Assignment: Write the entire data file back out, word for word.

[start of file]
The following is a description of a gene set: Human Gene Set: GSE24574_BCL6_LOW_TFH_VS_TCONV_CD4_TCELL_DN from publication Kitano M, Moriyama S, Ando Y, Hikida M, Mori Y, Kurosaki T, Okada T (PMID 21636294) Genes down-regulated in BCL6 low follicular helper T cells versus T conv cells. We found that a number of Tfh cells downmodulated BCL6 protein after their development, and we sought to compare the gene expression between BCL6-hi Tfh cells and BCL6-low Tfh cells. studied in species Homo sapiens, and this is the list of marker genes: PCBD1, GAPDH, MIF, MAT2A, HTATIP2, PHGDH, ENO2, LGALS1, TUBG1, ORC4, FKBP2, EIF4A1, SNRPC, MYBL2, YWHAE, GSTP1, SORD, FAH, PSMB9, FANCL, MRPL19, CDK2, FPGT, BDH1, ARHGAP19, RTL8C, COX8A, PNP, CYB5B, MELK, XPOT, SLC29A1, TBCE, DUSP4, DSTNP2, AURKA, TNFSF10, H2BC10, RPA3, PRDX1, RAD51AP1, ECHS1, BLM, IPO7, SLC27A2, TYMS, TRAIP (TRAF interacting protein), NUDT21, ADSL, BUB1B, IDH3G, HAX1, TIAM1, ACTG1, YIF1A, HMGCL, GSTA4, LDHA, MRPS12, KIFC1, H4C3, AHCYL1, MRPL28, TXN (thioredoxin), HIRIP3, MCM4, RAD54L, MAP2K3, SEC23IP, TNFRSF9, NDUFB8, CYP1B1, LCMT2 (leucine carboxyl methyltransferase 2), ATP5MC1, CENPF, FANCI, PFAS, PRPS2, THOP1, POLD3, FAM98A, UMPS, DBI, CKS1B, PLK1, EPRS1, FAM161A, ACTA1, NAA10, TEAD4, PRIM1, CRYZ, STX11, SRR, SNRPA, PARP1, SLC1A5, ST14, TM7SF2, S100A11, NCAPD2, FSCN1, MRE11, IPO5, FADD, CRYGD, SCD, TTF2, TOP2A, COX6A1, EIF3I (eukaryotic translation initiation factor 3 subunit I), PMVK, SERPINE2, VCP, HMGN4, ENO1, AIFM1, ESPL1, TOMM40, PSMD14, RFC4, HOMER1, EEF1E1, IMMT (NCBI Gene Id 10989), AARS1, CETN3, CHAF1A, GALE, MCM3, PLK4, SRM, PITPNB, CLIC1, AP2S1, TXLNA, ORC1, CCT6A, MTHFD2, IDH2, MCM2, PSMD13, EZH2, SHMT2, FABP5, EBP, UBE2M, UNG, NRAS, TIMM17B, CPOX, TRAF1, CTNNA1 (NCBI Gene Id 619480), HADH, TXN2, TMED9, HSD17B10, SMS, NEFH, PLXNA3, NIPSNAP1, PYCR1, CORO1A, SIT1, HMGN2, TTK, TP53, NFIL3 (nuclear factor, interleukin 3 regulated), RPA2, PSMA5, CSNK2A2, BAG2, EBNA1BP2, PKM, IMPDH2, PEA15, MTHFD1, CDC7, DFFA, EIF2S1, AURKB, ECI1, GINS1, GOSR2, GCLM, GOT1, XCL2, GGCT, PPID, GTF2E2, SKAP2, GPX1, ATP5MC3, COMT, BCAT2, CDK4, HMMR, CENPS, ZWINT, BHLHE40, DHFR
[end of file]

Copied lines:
The following is a description of a gene set: Human Gene Set: GSE24574_BCL6_LOW_TFH_VS_TCONV_CD4_TCELL_DN from publication Kitano M, Moriyama S, Ando Y, Hikida M, Mori Y, Kurosaki T, Okada T (PMID 21636294) Genes down-regulated in BCL6 low follicular helper T cells versus T conv cells. We found that a number of Tfh cells downmodulated BCL6 protein after their development, and we sought to compare the gene expression between BCL6-hi Tfh cells and BCL6-low Tfh cells. studied in species Homo sapiens, and this is the list of marker genes: PCBD1, GAPDH, MIF, MAT2A, HTATIP2, PHGDH, ENO2, LGALS1, TUBG1, ORC4, FKBP2, EIF4A1, SNRPC, MYBL2, YWHAE, GSTP1, SORD, FAH, PSMB9, FANCL, MRPL19, CDK2, FPGT, BDH1, ARHGAP19, RTL8C, COX8A, PNP, CYB5B, MELK, XPOT, SLC29A1, TBCE, DUSP4, DSTNP2, AURKA, TNFSF10, H2BC10, RPA3, PRDX1, RAD51AP1, ECHS1, BLM, IPO7, SLC27A2, TYMS, TRAIP (TRAF interacting protein), NUDT21, ADSL, BUB1B, IDH3G, HAX1, TIAM1, ACTG1, YIF1A, HMGCL, GSTA4, LDHA, MRPS12, KIFC1, H4C3, AHCYL1, MRPL28, TXN (thioredoxin), HIRIP3, MCM4, RAD54L, MAP2K3, SEC23IP, TNFRSF9, NDUFB8, CYP1B1, LCMT2 (leucine carboxyl methyltransferase 2), ATP5MC1, CENPF, FANCI, PFAS, PRPS2, THOP1, POLD3, FAM98A, UMPS, DBI, CKS1B, PLK1, EPRS1, FAM161A, ACTA1, NAA10, TEAD4, PRIM1, CRYZ, STX11, SRR, SNRPA, PARP1, SLC1A5, ST14, TM7SF2, S100A11, NCAPD2, FSCN1, MRE11, IPO5, FADD, CRYGD, SCD, TTF2, TOP2A, COX6A1, EIF3I (eukaryotic translation initiation factor 3 subunit I), PMVK, SERPINE2, VCP, HMGN4, ENO1, AIFM1, ESPL1, TOMM40, PSMD14, RFC4, HOMER1, EEF1E1, IMMT (NCBI Gene Id 10989), AARS1, CETN3, CHAF1A, GALE, MCM3, PLK4, SRM, PITPNB, CLIC1, AP2S1, TXLNA, ORC1, CCT6A, MTHFD2, IDH2, MCM2, PSMD13, EZH2, SHMT2, FABP5, EBP, UBE2M, UNG, NRAS, TIMM17B, CPOX, TRAF1, CTNNA1 (NCBI Gene Id 619480), HADH, TXN2, TMED9, HSD17B10, SMS, NEFH, PLXNA3, NIPSNAP1, PYCR1, CORO1A, SIT1, HMGN2, TTK, TP53, NFIL3 (nuclear factor, interleukin 3 regulated), RPA2, PSMA5, CSNK2A2, BAG2, EBNA1BP2, PKM, IMPDH2, PEA15, MTHFD1, CDC7, DFFA, EIF2S1, AURKB, ECI1, GINS1, GOSR2, GCLM, GOT1, XCL2, GGCT, PPID, GTF2E2, SKAP2, GPX1, ATP5MC3, COMT, BCAT2, CDK4, HMMR, CENPS, ZWINT, BHLHE40, DHFR